Which oil for dogs? Salmon oil, linseed oil & Co. checked

It’s no longer just BARFers who regularly feed their dogs oil! The blob of oil is also becoming increasingly popular over dry or wet food. This is not surprising, after all, many oils contain large amounts of vitamins and unsaturated fatty acids. This makes salmon oil, olive oil, safflower oil and co. real energy suppliers for your dog.

But which oil is the right one for my dog ​​and how do I dose it correctly? Are there even oils that could harm the dog? It’s not that easy to keep track!

Why Oil for Dogs?

Oils usually consist largely of fatty acids. These are particularly important for the health of your furry friend. In particular, the so-called polyunsaturated fatty acids, which are found in large amounts in some oils, are essential. Of course, the food or raw meat that you feed your dog also contains important fatty acids. Therefore, not everything about oils needs to be covered. However, they are a useful addition to the menu. Incidentally, the real heroes among the fatty acids are the omega-3 and omega-6 fatty acids. They are even vital for your fur nose. Omega-3 fatty acids are particularly prominent in fish oils such as salmon oil. Feeding high-quality oils also ensures more energy and a healthy coat and skin. Many oils are also vitamin suppliers.

How much oil is healthy for the dog? The right one Dosing is particularly important when adding oils. Special oils for feeding dogs therefore contain a dosage instruction. The rule of thumb is: One teaspoon of oil per day for every ten kg of body weight. So if your dog weighs kg, give it two teaspoons a day. If you are unsure, check with the manufacturer, veterinarian, or pet nutritionist. However, you should avoid the more-is-more principle, as some oils contain quite a bit of vitamin A and D. There is a risk of overdosing here. Additional tip: It’s all in the mix. It is best if you have several types of oil ready and change them every now and then when feeding.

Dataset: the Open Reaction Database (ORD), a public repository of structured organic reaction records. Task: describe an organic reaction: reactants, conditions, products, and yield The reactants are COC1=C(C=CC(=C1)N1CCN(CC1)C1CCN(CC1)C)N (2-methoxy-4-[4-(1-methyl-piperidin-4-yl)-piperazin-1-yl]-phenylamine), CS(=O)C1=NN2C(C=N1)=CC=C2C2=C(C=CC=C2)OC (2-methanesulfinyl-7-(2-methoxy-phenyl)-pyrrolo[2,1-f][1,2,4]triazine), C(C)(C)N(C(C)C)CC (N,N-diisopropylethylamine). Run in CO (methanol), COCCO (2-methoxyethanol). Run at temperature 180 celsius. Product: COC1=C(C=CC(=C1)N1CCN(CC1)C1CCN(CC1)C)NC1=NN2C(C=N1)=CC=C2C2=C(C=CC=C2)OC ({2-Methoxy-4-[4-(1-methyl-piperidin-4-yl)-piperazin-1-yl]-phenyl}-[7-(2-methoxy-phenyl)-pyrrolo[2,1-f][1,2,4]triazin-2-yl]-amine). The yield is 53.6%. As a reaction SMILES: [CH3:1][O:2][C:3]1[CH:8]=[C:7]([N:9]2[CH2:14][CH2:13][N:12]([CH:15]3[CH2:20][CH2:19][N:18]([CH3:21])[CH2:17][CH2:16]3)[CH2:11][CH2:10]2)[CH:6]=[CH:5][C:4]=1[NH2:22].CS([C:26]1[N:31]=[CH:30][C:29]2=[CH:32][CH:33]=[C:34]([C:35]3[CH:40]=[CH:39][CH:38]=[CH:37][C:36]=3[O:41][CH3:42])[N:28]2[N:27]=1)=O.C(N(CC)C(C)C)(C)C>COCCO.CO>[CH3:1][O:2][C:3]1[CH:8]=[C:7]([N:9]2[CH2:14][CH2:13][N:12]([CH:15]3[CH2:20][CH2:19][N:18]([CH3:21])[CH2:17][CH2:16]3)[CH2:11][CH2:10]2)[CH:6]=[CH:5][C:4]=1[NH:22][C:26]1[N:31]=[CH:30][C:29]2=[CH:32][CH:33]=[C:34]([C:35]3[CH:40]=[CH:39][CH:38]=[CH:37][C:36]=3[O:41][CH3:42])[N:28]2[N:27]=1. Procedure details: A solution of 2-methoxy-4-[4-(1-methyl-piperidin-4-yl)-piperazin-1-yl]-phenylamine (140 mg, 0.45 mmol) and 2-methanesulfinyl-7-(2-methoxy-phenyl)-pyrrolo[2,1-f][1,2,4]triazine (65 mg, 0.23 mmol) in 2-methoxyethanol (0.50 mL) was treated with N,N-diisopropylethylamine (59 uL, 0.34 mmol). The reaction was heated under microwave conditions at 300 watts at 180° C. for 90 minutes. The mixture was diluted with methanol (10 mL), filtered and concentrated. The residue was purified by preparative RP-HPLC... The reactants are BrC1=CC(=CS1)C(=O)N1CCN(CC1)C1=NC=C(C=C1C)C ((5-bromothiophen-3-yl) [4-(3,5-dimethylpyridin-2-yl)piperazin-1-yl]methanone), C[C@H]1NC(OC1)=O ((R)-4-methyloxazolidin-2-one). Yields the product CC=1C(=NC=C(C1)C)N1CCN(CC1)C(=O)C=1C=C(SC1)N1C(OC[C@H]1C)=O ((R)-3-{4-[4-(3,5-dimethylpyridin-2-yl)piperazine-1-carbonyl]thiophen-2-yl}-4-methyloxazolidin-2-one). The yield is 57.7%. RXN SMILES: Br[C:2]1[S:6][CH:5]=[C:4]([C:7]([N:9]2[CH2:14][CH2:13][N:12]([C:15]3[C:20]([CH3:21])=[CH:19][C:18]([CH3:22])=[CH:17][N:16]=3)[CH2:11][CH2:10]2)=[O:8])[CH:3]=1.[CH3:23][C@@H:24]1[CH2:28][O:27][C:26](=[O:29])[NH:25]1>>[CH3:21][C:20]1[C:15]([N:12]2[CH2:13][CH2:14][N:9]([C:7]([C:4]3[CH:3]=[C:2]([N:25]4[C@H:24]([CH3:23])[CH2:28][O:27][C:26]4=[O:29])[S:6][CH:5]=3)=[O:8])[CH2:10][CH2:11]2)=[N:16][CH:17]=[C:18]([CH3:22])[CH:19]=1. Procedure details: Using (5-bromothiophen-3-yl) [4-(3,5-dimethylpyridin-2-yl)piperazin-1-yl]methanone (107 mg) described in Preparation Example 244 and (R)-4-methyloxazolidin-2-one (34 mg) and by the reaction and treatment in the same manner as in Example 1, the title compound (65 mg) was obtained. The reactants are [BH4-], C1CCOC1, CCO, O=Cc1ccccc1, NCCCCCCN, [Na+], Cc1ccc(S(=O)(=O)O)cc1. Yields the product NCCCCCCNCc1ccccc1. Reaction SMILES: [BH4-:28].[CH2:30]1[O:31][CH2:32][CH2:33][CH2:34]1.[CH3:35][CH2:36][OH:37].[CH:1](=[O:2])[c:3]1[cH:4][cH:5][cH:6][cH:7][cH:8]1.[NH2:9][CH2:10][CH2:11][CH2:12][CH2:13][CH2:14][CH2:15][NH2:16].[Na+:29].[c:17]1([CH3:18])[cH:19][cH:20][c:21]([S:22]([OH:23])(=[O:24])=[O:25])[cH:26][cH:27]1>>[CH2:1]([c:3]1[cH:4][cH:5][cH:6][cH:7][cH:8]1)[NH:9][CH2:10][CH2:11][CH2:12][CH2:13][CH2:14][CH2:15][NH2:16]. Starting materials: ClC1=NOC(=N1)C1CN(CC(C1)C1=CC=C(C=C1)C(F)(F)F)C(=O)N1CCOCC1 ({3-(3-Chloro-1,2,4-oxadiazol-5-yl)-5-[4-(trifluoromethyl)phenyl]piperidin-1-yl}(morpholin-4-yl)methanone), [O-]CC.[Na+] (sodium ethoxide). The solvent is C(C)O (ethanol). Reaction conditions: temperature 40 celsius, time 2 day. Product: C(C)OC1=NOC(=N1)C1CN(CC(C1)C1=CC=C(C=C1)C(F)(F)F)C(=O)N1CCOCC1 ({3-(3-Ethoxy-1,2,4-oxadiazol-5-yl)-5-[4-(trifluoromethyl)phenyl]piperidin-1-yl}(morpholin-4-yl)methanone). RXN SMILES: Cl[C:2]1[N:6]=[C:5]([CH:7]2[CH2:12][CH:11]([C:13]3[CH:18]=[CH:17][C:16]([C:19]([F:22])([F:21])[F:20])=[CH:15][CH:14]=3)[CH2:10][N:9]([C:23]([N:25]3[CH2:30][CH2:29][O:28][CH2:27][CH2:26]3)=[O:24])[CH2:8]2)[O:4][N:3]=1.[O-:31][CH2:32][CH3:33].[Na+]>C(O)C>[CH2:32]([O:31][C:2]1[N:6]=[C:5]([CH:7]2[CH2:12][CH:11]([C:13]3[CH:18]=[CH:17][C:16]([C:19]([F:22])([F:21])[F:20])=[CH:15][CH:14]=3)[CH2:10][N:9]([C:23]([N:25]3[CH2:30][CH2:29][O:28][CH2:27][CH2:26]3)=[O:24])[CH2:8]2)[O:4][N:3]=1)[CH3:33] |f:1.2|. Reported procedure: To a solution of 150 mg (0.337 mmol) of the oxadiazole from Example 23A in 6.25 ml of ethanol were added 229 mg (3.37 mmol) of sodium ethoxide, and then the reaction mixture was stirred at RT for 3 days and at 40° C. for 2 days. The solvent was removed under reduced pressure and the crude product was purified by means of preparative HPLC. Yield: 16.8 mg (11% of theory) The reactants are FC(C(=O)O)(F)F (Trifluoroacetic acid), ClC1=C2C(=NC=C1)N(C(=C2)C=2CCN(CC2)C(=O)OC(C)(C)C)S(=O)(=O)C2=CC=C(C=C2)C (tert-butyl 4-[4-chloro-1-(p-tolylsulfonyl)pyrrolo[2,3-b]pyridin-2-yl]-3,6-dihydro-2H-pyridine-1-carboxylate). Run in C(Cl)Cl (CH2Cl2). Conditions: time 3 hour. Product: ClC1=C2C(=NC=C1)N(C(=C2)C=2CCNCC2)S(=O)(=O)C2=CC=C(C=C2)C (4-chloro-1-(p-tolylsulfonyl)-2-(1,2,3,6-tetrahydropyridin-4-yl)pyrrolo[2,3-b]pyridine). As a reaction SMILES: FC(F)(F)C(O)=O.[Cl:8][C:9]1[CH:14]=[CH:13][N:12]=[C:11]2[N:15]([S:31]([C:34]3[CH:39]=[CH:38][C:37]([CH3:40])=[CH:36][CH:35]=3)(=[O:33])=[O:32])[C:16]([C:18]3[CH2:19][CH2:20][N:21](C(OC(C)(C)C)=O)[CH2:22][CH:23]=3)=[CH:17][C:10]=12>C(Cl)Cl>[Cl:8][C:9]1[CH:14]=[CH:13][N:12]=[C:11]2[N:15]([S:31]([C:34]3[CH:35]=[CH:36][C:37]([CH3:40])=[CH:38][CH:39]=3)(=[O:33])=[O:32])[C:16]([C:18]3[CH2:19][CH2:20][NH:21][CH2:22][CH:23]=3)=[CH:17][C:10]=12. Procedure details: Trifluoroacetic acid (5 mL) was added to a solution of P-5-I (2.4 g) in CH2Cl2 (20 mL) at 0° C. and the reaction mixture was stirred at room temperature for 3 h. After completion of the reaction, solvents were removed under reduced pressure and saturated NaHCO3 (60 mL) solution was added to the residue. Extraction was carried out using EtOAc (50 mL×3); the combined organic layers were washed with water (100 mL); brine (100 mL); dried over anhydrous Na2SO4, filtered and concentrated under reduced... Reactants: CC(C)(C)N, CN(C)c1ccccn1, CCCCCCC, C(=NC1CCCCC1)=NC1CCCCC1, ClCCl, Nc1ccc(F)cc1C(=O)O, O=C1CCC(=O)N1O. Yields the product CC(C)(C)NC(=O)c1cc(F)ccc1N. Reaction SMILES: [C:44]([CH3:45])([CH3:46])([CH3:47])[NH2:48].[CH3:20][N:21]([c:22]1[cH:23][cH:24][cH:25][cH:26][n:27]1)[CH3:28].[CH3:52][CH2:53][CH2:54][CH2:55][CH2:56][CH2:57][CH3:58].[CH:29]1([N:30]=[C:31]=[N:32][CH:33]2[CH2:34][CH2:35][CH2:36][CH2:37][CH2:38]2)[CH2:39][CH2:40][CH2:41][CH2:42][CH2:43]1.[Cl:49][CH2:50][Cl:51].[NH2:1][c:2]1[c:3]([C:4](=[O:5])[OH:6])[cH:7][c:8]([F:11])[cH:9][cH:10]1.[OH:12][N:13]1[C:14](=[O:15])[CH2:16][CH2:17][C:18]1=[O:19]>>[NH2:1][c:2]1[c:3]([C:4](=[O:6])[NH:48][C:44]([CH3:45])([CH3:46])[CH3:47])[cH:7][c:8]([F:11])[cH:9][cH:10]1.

Recognize and store high quality oils You probably know it yourself: You stand in front of the supermarket shelf full of oils and wonder which one is the right one. It’s actually quite easy: high-quality feed oils should be produced cold-pressed. This means that the oil has only been heated to low temperatures and therefore far fewer nutrients are lost. The omega fatty acids, which are very sensitive to heat, are particularly happy about this. When buying, also make sure that you don’t buy too large a bottle, because cold-pressed oils usually don’t last longer than a few months. In addition, the oil should be packed in a dark bottle. The oils are then best stored in the refrigerator – this way they stay fresh for a long time.

Oils at BARF for the dog Who his dog after the According to the principle of raw meat feeding, the BARF, oil should always be added to the feed, since meat alone does not cover the dog’s important need for omega-3 fatty acids. This fatty acid must be ingested through food, as the dog cannot produce it itself and can only store it poorly. Supplementing the meat meals with high-quality oils such as linseed oil, safflower oil, salmon oil and co. is therefore particularly important with BARF.

What oils for dogs?

The list of possible oils for feeding is long and ranges from fish oils such as salmon oil or cod liver oil to vegetable oils such as olive oil or safflower oil. All these oils have one thing in common: They are healthy for your dog! We have summarized the most important oils for feeding here and give an overview:

Salmon oil Salmon oil provides your dog with omega-3 fatty acids – without any side effects. These ensure a healthy & shiny coat, healthy bones and great skin. Salmon oil for dogs also has positive effects on the dog’s metabolism and can help to lower blood pressure. In addition, the fishy oil tastes great for most four-legged friends – this makes feeding easier.